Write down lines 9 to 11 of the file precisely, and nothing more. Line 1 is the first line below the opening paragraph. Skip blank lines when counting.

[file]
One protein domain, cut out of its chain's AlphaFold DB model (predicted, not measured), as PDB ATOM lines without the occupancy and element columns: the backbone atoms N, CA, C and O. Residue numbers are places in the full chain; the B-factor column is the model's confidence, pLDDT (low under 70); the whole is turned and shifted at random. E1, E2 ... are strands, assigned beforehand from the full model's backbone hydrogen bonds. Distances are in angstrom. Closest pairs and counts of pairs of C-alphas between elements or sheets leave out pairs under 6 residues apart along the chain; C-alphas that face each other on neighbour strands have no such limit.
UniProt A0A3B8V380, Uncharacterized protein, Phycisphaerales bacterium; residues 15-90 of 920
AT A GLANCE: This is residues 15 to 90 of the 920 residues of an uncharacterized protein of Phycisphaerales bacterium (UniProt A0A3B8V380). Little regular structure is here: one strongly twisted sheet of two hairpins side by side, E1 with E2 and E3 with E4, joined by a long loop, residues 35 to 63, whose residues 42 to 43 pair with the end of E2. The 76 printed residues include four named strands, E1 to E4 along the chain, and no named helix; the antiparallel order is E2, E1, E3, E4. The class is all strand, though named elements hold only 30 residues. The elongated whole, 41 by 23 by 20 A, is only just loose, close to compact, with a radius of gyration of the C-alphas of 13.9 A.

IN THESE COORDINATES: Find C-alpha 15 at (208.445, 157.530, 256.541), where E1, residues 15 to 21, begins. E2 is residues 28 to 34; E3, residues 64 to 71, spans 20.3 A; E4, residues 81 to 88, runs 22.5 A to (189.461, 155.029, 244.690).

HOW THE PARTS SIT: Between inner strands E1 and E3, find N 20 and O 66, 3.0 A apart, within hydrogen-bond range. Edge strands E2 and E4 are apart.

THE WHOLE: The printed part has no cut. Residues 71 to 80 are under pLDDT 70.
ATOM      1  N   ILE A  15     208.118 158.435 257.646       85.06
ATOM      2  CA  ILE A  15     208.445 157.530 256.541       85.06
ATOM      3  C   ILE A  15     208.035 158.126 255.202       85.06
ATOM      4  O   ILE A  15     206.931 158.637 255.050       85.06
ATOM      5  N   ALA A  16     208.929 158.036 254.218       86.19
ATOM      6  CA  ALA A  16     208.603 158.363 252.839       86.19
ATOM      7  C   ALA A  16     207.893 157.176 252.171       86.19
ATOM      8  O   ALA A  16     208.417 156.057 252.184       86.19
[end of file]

ATOM      4  O   ILE A  15     206.931 158.637 255.050       85.06
ATOM      5  N   ALA A  16     208.929 158.036 254.218       86.19
ATOM      6  CA  ALA A  16     208.603 158.363 252.839       86.19